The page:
Based on this critical difference, it is time for the ALP to renew its commitment to Australia’s humanitarian program. One of the most pleasing policy changes of the Gillard government was the increase in the number of people granted humanitarian visas to 20,000, up from 13,500. The program had stagnated for nearly two decades while other parts of Australia’s immigration program – skilled and family visas – reached historic highs. It was entirely predictable that one of the Abbott Governments first decisions was to remove the additional places, on the premise of saving ~$500m per year to help stem the ‘budget emergency’.

The 20,000 figure remains ALP policy. Yet somehow it feels as if the party simply wishes the issue would disappear. This policy arguably does more for the poorest, most destitute people in the world than any other government decision or money. It is time to build on this.

Every time Operation Sovereign Borders is mentioned, the humanitarian program must be invoked. The Coalition say they support “real” refugees yet their action in government betrays these hollow words. Nothing crystallises the difference in approach between the ALP and the Coalition more than this policy decision.

To press home the importance of the humanitarian program, a long-term commitment to link the humanitarian program as a proportion of the overall migration program is required. This is the best method to ensure a constant increase in the number of humanitarian migrants as Australia’s immigration program grows naturally over time.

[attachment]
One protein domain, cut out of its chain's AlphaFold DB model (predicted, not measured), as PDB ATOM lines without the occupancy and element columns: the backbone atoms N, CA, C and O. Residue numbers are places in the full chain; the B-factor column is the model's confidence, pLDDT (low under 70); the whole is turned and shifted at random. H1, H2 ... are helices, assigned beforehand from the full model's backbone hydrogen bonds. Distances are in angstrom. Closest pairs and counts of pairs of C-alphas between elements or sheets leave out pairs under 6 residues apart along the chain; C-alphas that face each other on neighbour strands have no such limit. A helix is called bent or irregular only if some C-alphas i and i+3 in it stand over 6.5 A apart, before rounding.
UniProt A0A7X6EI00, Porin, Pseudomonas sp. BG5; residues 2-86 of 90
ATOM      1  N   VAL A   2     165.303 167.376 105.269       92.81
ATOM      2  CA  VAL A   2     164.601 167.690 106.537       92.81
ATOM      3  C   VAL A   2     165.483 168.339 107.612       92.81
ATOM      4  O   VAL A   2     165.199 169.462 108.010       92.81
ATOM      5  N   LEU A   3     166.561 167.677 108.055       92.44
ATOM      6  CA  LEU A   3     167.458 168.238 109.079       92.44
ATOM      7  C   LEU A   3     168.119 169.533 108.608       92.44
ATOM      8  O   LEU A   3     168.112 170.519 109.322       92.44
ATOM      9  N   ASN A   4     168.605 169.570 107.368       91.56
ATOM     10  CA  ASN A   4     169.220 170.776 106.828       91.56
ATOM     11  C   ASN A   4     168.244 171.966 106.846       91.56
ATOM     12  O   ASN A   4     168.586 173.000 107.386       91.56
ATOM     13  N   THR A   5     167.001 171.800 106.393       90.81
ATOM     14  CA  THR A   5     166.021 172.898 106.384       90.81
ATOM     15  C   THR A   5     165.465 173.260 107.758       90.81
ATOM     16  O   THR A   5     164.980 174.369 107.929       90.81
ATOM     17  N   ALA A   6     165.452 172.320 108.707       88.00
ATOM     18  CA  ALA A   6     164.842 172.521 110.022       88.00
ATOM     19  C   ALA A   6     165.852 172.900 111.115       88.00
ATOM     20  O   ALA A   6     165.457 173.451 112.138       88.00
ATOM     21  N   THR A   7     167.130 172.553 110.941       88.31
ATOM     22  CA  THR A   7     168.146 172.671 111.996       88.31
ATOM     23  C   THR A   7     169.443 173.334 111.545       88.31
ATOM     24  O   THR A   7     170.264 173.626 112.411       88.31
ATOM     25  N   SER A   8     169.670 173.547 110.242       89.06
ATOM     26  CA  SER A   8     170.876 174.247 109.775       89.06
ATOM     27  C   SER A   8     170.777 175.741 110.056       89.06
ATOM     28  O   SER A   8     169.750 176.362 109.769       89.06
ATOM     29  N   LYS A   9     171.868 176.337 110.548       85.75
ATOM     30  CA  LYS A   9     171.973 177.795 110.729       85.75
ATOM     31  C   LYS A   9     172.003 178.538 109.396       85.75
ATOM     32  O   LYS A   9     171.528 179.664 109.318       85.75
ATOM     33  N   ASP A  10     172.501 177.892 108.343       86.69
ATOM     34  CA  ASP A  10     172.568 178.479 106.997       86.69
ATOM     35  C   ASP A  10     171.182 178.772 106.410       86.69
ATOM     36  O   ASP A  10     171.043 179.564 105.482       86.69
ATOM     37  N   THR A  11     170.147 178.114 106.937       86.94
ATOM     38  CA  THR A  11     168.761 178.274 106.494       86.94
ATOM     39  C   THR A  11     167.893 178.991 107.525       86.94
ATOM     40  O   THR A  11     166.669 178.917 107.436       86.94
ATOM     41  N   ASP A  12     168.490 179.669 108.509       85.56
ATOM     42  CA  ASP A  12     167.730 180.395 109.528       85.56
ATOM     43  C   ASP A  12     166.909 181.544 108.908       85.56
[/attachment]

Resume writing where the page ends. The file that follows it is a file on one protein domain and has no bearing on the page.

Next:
Unfortunately Australia cannot take as many refugees as a country such as the U.S. (currently ~50,000/year) however we can make a decision as to what is the appropriate proportion of the total immigration intake and work towards that. This would be very similar to indexing family welfare payments so that overtime, inflation doesn’t eat away at the real value. As Australia’s population grows, so too can our humanitarian intake.

This will not happen in a vacuum. It will take a sustained campaign by ALP supporters and members to change policy. You should stop reading this and email your federal MP. Propose a motion at your local branch meeting. Nag your friends who might not like asylum seekers but support the humanitarian program (about 50 per cent of the population regardless of voting intentions).

The prosecution of this argument should be done with vigour, drawing out the true intentions of the Abbott Government. There is ample evidence to suggest the Australian public strongly supports the humanitarian program, meaning this policy will find support in the community when advocated for.

In a decade, the difference between the Abbott government and an ALP government would amount to ~75,000 people. This is a real difference, one which changes lives and provides opportunities unlike anywhere else in the world. It shows the ALP is serious about helping those most in need while the Abbott government only gives lip service to the notion. It will help repair the fractious relationship between the progressive left and the ALP, where together further change can be advocated for.